Germline mutations in the LKB1/STK11 tumour suppressor gene cause Peutz-Jeghers syndrome (PJS), a rare dominant disorder. In addition to typical hamartomatous gastrointestinal polyps and pigmented perioral lesions, PJS is associated with an increased risk of tumours at multiple sites. Follow-up...

  • Guidance on gastrointestinal surveillance for hereditary non-polyposis colorectal cancer, familial adenomatous polypolis, juvenile polyposis and Peutz-Jeghers syndrome. Dunlop, M.G. // Gut;Oct2002 Supplement 5, Vol. 51 Issue 4, pV21 

    Provides guidance on gastrointestinal surveillance for hereditary non-polyposis colorectal cancer, familial adenomatous polyposis, juvenile polyposis and Peutz-Jeghers syndrome. Clinical surveillance and management of the gastrointestinal tract; Awareness of risks and malignancies of the...

  • Tumour Suppressors: Mystery molecule. Novak, Kristine // Nature Reviews Cancer;Oct2002, Vol. 2 Issue 10, p719 

    Reports that germ-line mutations in LKB1 genes are associated with Peutz-Jeghers syndrome (PJS), a disorder characterized by a predisposition to gastrointestinal polyopsis and cancer. Mouse model showing the pathogenesis of JPS; Role of the loss of LKB1 in normal cells in the formation of...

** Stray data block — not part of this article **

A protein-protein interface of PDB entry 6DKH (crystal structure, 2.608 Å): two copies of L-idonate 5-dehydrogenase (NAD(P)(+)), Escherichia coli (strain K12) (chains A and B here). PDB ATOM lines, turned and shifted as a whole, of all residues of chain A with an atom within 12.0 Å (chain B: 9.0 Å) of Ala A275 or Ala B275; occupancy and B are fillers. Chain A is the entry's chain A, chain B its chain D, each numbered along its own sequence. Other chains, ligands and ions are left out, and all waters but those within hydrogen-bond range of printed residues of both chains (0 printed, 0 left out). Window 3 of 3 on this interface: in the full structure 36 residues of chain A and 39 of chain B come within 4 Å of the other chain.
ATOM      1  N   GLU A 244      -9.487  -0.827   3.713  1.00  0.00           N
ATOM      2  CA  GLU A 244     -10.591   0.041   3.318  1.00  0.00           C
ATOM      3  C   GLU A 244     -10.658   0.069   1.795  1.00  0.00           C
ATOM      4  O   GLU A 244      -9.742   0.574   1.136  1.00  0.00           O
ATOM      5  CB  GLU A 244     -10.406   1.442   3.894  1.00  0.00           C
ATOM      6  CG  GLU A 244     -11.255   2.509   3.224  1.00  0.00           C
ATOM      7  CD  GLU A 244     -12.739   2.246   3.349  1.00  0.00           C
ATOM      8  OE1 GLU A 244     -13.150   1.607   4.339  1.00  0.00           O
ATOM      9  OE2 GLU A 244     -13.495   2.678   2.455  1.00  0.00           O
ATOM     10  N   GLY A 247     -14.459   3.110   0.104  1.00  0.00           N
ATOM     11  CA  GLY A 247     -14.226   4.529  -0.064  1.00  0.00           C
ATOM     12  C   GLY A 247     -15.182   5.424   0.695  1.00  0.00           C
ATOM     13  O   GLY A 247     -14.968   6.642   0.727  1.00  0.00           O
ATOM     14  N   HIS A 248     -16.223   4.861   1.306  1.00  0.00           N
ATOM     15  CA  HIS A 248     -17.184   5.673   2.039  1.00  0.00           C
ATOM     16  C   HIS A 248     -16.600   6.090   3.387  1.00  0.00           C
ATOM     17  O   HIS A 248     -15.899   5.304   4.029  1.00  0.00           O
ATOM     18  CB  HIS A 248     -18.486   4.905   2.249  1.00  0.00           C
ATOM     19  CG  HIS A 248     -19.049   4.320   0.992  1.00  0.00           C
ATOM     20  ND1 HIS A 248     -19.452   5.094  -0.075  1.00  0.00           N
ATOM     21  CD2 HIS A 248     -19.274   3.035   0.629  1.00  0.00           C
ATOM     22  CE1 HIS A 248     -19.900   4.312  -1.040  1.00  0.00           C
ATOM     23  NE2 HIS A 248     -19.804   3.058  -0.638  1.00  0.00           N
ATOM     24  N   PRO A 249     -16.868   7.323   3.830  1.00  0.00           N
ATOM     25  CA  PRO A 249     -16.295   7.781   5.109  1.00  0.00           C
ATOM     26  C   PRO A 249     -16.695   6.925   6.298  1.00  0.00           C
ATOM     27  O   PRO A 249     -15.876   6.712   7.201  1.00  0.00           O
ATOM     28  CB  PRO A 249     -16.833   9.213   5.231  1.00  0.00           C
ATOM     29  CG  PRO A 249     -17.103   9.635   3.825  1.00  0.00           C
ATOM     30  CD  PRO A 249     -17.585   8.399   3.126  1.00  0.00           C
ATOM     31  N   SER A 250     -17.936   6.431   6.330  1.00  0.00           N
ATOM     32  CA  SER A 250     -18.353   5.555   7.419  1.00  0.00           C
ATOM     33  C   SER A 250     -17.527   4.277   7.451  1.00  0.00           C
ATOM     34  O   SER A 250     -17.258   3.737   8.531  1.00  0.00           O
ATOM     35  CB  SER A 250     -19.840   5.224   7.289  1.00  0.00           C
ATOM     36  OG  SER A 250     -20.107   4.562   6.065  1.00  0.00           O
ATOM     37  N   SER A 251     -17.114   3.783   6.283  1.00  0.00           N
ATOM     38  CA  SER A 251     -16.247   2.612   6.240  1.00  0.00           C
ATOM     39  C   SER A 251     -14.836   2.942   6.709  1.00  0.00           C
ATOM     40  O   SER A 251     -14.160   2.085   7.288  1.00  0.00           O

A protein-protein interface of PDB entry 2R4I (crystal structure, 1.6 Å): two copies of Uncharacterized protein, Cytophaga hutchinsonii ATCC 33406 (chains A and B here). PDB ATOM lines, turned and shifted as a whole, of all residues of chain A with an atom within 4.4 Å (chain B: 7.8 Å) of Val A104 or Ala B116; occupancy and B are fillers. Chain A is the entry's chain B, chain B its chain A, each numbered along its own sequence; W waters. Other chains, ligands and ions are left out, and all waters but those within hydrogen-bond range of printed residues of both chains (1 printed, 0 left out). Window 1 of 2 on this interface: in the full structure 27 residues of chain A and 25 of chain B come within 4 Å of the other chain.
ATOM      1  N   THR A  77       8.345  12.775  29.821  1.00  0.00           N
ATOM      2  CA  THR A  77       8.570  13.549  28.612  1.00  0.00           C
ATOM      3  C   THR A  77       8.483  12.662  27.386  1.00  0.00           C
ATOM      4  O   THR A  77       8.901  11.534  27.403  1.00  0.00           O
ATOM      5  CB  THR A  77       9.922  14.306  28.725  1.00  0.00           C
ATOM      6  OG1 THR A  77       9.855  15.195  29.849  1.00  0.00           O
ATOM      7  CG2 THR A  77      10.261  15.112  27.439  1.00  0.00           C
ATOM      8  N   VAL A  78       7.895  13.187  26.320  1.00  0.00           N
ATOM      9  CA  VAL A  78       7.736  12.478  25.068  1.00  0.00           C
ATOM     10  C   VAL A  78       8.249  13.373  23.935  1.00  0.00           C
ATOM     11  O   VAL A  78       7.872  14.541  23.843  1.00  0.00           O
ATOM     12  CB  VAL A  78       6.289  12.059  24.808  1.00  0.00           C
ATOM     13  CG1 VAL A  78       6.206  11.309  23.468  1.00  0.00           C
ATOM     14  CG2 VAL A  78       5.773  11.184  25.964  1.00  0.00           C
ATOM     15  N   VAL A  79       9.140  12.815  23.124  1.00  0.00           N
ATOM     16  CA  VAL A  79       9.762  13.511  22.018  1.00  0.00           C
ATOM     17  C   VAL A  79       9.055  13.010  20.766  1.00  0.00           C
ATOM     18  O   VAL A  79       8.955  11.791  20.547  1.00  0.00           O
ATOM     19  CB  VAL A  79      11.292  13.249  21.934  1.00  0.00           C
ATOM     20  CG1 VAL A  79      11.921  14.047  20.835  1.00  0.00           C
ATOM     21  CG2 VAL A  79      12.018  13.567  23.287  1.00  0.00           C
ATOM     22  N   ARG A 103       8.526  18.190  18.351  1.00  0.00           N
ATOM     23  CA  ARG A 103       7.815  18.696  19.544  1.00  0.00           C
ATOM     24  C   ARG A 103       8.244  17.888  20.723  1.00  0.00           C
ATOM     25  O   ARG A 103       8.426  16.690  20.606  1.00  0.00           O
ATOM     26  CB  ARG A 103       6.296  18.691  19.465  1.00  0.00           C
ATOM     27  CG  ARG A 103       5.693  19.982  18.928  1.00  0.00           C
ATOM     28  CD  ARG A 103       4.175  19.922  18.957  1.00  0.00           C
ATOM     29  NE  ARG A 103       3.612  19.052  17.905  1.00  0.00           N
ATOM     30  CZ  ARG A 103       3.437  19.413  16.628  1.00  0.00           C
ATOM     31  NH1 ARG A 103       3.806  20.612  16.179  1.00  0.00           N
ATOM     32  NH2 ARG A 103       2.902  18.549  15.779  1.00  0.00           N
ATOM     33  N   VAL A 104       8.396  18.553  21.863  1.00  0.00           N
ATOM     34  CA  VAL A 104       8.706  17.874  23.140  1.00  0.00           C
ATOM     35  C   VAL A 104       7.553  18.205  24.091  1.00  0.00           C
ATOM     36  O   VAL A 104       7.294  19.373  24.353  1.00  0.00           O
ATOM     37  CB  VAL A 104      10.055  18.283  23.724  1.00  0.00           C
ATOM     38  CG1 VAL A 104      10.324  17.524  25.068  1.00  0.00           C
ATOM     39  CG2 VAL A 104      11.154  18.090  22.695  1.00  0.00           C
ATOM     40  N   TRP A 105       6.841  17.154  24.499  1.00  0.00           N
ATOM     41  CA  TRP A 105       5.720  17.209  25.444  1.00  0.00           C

• A role for LKB1 gene in human cancer beyond the Peutz—Jeghers syndrome. Sanchez-Cespedes, M. // Oncogene;12/13/2007, Vol. 26 Issue 57, p7825 

    Germline LKB1 mutations are responsible for Peutz–Jeghers syndrome (PJS). Tumors at several locations frequently arise in these patients, confirming that LKB1 is linked to cancer predisposition and is therefore a bona fide tumor-suppressor gene. In humans, the LKB1 gene is located in the...

  • Peutz-Jeghers families unlinked to STK11/LKB1 gene mutations are highly predisposed to primitive biliary adenocarcinoma. Olschwang, Sylviane; Boisson, Cécile; Thomas, Gilles // Journal of Medical Genetics;Jun2001, Vol. 38 Issue 6, p356 

    Introduction--Germline mutations of the STK11/LKB1 tumour suppressor gene (19p13.3) are responsible for Peutz-Jeghers syndrome (PJS), a rare genetic disorder, which is dominantly inherited. In addition to the typical hamartomatous gastrointestinal polyps and perioral pigmented lesions, PJS is...